COMIC Relief has never been far from the mind of Barrow's community residents who have shown their generosity.

After it was created in the year 1985, the Cumbrian community have put on hundreds of events and fundraisers over the years.

In 1988, on the first official Red Nose Day, the official inaugural event helped to raise £15m in total.

Over the last 35 years, the fundraising has continued in the county and across the country.

the amount was taken over the £1bn mark for the first time in 2017.

The people of Furness always taken part in the fundraiser, as well as countless other smaller fundraisers over the years.

Events have included the three-legged pub crawl by Howard Street College students of 1991, and the old favourite of lying in a bath full of baked beans.

In 1991, for Comic Relief Ian Marshall and Harry Melia took part in the event, and found themselves on the receiving end of a game of "Soak a Taxman".

They should have called heads.

The Comic Relief fundraisers have also benefited the community directly, and paid it back in kindness for it all had done.

In 1994, the Alfred Barrow School's basement bar had Barrow special constable Dawn Schollar as the new manager.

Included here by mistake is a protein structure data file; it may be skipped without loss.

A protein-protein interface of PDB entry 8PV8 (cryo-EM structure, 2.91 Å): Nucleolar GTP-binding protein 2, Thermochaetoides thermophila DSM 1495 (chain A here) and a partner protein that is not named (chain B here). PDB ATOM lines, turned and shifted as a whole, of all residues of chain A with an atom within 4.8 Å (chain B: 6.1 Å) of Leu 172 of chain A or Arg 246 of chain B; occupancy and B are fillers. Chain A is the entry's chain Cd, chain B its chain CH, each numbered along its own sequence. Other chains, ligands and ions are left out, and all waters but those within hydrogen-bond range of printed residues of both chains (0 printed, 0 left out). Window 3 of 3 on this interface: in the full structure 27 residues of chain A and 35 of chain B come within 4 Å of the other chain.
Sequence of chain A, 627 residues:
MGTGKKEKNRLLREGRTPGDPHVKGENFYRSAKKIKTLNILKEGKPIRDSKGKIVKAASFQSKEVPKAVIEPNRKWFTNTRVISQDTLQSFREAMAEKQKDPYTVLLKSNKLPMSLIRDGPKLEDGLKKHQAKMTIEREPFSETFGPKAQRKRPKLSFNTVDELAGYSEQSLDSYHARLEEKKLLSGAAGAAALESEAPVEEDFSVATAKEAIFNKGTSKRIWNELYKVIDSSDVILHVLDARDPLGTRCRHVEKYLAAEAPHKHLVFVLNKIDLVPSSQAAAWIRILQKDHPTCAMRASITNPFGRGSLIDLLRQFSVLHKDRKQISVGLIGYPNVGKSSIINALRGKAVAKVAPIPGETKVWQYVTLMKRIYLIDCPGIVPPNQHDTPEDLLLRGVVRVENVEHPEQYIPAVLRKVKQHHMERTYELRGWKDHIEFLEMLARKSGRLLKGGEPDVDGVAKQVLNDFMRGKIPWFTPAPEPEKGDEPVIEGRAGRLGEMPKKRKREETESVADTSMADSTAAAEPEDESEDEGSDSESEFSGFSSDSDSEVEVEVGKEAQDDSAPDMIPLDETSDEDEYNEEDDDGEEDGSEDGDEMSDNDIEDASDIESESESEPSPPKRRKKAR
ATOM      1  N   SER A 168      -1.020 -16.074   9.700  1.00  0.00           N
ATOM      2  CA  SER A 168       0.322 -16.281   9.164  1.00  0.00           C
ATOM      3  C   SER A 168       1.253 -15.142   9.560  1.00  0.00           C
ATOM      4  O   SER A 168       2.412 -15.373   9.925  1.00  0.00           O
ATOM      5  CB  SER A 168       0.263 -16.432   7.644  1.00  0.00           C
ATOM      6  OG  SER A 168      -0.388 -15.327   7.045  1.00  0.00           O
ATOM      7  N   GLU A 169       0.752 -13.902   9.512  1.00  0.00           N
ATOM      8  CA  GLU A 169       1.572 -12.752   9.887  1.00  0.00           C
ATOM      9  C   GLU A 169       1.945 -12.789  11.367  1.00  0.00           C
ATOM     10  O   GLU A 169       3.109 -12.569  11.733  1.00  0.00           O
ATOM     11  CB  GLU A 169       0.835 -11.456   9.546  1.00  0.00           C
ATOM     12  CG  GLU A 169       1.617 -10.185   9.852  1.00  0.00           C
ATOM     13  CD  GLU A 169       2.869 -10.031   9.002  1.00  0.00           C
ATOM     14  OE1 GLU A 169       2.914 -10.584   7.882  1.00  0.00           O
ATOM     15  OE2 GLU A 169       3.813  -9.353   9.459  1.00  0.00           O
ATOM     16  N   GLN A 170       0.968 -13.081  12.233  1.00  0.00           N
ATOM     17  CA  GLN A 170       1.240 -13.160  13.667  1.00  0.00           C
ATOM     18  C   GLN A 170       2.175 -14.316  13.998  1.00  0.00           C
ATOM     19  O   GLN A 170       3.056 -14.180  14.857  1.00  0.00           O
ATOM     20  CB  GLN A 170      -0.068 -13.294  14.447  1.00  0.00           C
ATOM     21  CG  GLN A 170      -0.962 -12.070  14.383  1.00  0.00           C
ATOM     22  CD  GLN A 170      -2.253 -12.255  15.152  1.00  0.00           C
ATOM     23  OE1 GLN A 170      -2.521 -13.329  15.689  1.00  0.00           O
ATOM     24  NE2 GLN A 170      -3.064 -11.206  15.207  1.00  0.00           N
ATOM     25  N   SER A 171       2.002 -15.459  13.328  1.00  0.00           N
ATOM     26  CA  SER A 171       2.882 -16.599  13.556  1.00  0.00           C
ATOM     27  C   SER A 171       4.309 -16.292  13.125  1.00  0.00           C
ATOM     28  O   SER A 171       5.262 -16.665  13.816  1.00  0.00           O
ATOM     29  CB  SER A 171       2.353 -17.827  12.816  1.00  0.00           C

The bar served young people 14 to 18, but there was not a drop of alcohol in sight.

The bar was designed for pupils where they could relax after a long day studying in school.

Finding experienced staff to run the establishment was difficult but thankfully a grant was secured to benefit the business.

The grant came from Comic Relief.

The Mail reported in 1994: "During term time, the bar is open to Alfred Barrow students during lunch and breaktimes and to anyone over 14 from 7pm to 9pm on Monday and Thursday."

Miss Schollar said: "It has been very good. There has been a great feedback.

"The main message we want to get across is that the bar is for all youngsters in the area."